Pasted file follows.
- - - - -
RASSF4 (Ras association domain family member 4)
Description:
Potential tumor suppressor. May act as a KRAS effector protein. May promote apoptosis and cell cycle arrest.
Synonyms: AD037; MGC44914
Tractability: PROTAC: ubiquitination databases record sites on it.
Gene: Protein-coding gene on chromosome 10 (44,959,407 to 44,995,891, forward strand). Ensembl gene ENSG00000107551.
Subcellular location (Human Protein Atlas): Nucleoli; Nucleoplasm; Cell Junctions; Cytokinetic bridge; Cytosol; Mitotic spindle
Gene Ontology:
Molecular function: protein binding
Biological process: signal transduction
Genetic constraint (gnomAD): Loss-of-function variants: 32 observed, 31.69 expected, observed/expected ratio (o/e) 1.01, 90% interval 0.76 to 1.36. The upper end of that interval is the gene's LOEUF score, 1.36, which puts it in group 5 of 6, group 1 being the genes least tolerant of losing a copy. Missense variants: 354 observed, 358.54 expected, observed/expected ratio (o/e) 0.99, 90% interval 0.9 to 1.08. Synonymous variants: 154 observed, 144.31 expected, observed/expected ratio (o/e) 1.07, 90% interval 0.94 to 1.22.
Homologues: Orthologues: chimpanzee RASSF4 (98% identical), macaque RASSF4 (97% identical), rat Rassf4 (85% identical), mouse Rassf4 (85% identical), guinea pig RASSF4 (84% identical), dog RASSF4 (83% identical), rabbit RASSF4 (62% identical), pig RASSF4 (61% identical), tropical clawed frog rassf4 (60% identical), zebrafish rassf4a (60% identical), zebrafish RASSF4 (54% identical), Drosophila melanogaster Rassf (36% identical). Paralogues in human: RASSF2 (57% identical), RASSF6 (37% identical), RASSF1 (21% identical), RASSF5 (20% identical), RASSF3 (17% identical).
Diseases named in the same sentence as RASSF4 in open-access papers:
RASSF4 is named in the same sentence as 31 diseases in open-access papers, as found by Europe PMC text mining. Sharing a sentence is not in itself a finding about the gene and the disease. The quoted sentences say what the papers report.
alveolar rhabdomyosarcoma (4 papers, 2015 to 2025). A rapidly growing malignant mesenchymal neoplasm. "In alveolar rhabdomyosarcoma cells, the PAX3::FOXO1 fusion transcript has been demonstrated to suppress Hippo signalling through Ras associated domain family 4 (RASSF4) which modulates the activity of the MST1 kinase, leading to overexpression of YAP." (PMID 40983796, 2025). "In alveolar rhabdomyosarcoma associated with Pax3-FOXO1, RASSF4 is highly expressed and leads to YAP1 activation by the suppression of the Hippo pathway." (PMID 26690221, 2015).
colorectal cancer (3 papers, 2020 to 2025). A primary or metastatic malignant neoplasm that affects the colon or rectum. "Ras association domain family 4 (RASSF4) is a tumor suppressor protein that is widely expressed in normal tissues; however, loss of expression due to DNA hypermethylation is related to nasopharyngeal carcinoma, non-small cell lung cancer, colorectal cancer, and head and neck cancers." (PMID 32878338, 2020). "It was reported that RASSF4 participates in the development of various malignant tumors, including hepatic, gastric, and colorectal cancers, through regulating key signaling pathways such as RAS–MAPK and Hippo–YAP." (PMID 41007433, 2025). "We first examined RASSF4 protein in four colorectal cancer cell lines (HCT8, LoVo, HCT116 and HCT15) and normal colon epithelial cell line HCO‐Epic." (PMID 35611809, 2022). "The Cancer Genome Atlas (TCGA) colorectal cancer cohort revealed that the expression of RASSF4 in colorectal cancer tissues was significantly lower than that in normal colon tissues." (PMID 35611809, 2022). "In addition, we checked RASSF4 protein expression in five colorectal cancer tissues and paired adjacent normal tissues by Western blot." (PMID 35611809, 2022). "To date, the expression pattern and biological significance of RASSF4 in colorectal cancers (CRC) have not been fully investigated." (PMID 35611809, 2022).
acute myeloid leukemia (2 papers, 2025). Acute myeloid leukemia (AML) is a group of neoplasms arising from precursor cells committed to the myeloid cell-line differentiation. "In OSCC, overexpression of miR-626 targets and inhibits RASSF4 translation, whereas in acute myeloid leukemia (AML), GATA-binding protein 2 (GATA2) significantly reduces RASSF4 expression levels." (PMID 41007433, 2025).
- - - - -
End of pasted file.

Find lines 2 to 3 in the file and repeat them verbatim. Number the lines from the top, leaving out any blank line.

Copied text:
Description:
Potential tumor suppressor. May act as a KRAS effector protein. May promote apoptosis and cell cycle arrest.